Difference between revisions of "Enabling Teams"
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[[Category: Part 5]][[Category:Knowledge Area]]
[[Category: Part 5]][[Category:Knowledge Area]]
<center>'''SEBoK v. 2.6, released
<center>'''SEBoK v. 2.6, released May 2022'''</center>
Latest revision as of 08:32, 18 May 2022
Lead Author: Dick Fairley, Contributing Authors: Alice Squires, Art Pyster
This knowledge area focuses on enabling a team to perform SE. Once that is done using the techniques described here, the knowledge found in Part 3, Systems Engineering and Management, about how to perform SE can be applied. Part 5, Enabling Systems Engineering, to which this knowledge area belongs, explores how systems engineering (SE) is enabled at three levels of organization: the business or enterprise, the team, and the individual.
For the sake of brevity, the term “business” is used to mean “business or enterprise” throughout most of this knowledge area. For a nuanced explanation of what distinguishes a business from an enterprise, see Enabling Systems Engineering.
Each part of the SEBoK is composed of knowledge areas (KAs). Each KA groups topics together around a theme related to the overall subject of the part. This KA contains the following topics:
Products, enterprise systems, and services are developed, delivered, and sustained with the contributions of systems engineers, who also coordinate the technical aspects of the multiple projects that comprise a program. These activities require certain individuals to work in a cooperative manner to achieve shared objectives based on a common vision—that is, as teams. Not every group of individuals working together is a team. To perform SE activities efficiently and effectively, the capabilities of and dynamics within the team must be specifically attuned to SE.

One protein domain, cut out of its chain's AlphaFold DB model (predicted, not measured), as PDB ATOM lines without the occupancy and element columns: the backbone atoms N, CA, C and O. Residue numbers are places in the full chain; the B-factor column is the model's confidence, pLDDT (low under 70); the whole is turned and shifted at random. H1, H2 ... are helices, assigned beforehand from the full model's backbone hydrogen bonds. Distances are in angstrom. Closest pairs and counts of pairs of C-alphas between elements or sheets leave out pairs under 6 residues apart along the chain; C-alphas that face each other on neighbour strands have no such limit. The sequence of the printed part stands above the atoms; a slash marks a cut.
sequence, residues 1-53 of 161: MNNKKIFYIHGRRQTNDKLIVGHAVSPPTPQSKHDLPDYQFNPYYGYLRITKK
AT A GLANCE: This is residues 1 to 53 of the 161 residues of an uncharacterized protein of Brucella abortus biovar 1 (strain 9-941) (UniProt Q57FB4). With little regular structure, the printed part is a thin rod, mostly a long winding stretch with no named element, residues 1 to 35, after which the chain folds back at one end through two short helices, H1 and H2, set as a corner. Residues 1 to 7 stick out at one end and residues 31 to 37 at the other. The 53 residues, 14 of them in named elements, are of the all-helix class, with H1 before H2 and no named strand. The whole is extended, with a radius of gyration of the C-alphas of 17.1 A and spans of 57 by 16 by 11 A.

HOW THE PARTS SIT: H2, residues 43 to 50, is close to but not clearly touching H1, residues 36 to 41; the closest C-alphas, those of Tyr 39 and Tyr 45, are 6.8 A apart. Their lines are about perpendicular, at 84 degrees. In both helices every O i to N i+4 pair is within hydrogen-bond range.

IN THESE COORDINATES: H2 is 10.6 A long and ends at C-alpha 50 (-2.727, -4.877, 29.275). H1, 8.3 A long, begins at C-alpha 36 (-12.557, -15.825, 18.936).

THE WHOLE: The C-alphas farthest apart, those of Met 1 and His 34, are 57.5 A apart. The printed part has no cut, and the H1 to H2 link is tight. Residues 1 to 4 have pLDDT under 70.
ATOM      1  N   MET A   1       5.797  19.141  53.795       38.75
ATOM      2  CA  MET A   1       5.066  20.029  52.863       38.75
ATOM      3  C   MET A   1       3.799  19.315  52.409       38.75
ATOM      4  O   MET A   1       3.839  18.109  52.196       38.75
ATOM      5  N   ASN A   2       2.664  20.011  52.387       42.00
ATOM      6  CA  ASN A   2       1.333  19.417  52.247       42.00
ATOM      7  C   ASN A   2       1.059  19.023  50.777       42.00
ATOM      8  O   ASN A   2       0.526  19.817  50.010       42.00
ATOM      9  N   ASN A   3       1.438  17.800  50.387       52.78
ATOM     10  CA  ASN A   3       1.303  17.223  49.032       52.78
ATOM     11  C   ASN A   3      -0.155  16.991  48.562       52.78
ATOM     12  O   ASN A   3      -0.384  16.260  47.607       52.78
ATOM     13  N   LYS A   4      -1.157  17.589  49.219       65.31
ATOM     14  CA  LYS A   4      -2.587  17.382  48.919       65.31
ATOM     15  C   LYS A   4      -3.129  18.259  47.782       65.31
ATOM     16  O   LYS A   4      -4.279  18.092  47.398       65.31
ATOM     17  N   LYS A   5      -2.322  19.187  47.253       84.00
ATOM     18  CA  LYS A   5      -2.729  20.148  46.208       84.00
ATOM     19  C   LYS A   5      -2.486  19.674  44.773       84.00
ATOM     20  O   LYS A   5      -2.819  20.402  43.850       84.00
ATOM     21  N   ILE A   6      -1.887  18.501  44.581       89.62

Although individuals sometimes perform SE activities, it is more usual to find project teams performing SE activities while providing specialty engineering capabilities (see Systems Engineering and Specialty Engineering). Not all who perform SE activities are labeled “systems engineers.” Thus, electrical, mechanical, and software engineers, service providers, or enterprise architects in IT organizations may lead or be members of teams that perform SE tasks. Those individuals are referred to as systems engineers in this knowledge area, regardless of their job titles within their organizations.
This knowledge area is concerned with methods, tools, and techniques for enabling project teams to perform SE activities. Its first topic, Team Capability, answers the questions:
- How do businesses determine value added by SE activities performed by project teams?
- How does an organization determine the efficiency and effectiveness of SE activities performed by project teams?
Its other topic, Team Dynamics, answers the question:
- How are group dynamics crucial to enabling systems engineers to perform work and achieve goals?
Topics from elsewhere in the SEBoK that cover related questions include Relationships between Systems Engineering and Project Management and The Influence of Project Structure and Governance on Systems Engineering and Project Management Relationships, which answer the question:
- What do managers need to know about managing systems engineers and project teams that perform SE activities?
Brooks, F. 1995. The Mythical Man-Month, Anniversary Edition. Reading, MA, USA: Addison Wesley.
Curtis, B., W.E. Hefley, and S.A. Miller. 2001. People Capability Maturity Model (P-CMM), Version 2.0. Pittsburg, PA, USA: Software Engineering Institute (SEI). CMU/SEI-2001-MM-01. Accessed on June 8, 2012. Available at http://www.sei.cmu.edu/library/abstracts/reports/01mm001.cfm.
DeMarco, T. and T. Lister. 1999. Peopleware: Productive Projects and Teams, 2nd ed. New York, NY, USA: Dorset House.
Eisner, H. 2008.Essentials of Project and Systems Engineering Management, 3rd ed. Hoboken, NJ, USA: John Wiley and Sons.
Fairley, R.E. 2009. Managing and Leading Software Projects. Hoboken, NJ, USA: John Wiley & Sons.
Forsyth, D.R. 2010. Group Dynamics, 5th edition. Belmont, CA, USA: Wadsworth, Cengage Learning.
Hase, S. 2000. "Measuring Organisational Capability: Beyond Competence", Paper presented at Future Research, Research Futures: Australian Vocational Education and Training Research Association (AVETRA) Conference (2000). Accessed on June 8, 2012. Available at http://www.avetra.org.au/abstracts_and_papers_2000/shase_full.pdf.
INCOSE. 2010. Systems Engineering Competencies Framework 2010-0205. San Diego, CA, USA: International Council on Systems Engineering (INCOSE). INCOSE-TP-2010-003.
NASA. 2011. Academy of Program/Project and Engineering Leadership (APPEL), NASA APPEL Performance Enhancement. Accessed on September 15, 2011. Available at http://www.nasa.gov/offices/oce/appel/performance/index.html.